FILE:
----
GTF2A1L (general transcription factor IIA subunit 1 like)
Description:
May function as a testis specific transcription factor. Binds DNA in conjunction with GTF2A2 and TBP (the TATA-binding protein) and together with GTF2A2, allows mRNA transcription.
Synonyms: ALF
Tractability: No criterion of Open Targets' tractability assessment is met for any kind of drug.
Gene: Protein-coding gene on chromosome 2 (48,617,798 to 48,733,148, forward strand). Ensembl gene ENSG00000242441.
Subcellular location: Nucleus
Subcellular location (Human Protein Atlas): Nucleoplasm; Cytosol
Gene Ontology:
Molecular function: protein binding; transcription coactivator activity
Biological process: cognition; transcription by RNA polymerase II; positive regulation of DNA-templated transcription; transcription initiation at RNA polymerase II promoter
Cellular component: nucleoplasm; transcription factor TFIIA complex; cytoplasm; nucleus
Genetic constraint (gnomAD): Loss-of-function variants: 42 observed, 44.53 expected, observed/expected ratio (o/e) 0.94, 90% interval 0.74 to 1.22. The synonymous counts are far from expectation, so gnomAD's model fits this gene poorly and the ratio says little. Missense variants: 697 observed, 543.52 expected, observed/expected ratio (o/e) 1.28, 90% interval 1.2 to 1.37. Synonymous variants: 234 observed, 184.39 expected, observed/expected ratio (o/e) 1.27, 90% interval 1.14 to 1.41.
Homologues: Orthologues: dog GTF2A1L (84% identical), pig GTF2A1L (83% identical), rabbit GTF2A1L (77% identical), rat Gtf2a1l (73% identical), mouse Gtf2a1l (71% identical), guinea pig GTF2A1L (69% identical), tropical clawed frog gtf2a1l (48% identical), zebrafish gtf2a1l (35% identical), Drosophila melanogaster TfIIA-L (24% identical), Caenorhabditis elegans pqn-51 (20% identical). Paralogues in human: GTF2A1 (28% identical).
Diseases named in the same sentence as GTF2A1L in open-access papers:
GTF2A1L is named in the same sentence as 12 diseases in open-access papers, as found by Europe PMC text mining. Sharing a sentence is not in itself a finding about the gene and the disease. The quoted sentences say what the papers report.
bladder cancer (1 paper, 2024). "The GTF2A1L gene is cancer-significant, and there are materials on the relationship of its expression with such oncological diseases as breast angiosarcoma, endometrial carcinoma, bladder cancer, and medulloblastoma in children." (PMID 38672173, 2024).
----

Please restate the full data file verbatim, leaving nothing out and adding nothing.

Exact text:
GTF2A1L (general transcription factor IIA subunit 1 like)
Description:
May function as a testis specific transcription factor. Binds DNA in conjunction with GTF2A2 and TBP (the TATA-binding protein) and together with GTF2A2, allows mRNA transcription.
Synonyms: ALF
Tractability: No criterion of Open Targets' tractability assessment is met for any kind of drug.
Gene: Protein-coding gene on chromosome 2 (48,617,798 to 48,733,148, forward strand). Ensembl gene ENSG00000242441.
Subcellular location: Nucleus
Subcellular location (Human Protein Atlas): Nucleoplasm; Cytosol
Gene Ontology:
Molecular function: protein binding; transcription coactivator activity
Biological process: cognition; transcription by RNA polymerase II; positive regulation of DNA-templated transcription; transcription initiation at RNA polymerase II promoter
Cellular component: nucleoplasm; transcription factor TFIIA complex; cytoplasm; nucleus
Genetic constraint (gnomAD): Loss-of-function variants: 42 observed, 44.53 expected, observed/expected ratio (o/e) 0.94, 90% interval 0.74 to 1.22. The synonymous counts are far from expectation, so gnomAD's model fits this gene poorly and the ratio says little. Missense variants: 697 observed, 543.52 expected, observed/expected ratio (o/e) 1.28, 90% interval 1.2 to 1.37. Synonymous variants: 234 observed, 184.39 expected, observed/expected ratio (o/e) 1.27, 90% interval 1.14 to 1.41.
Homologues: Orthologues: dog GTF2A1L (84% identical), pig GTF2A1L (83% identical), rabbit GTF2A1L (77% identical), rat Gtf2a1l (73% identical), mouse Gtf2a1l (71% identical), guinea pig GTF2A1L (69% identical), tropical clawed frog gtf2a1l (48% identical), zebrafish gtf2a1l (35% identical), Drosophila melanogaster TfIIA-L (24% identical), Caenorhabditis elegans pqn-51 (20% identical). Paralogues in human: GTF2A1 (28% identical).
Diseases named in the same sentence as GTF2A1L in open-access papers:
GTF2A1L is named in the same sentence as 12 diseases in open-access papers, as found by Europe PMC text mining. Sharing a sentence is not in itself a finding about the gene and the disease. The quoted sentences say what the papers report.
bladder cancer (1 paper, 2024). "The GTF2A1L gene is cancer-significant, and there are materials on the relationship of its expression with such oncological diseases as breast angiosarcoma, endometrial carcinoma, bladder cancer, and medulloblastoma in children." (PMID 38672173, 2024).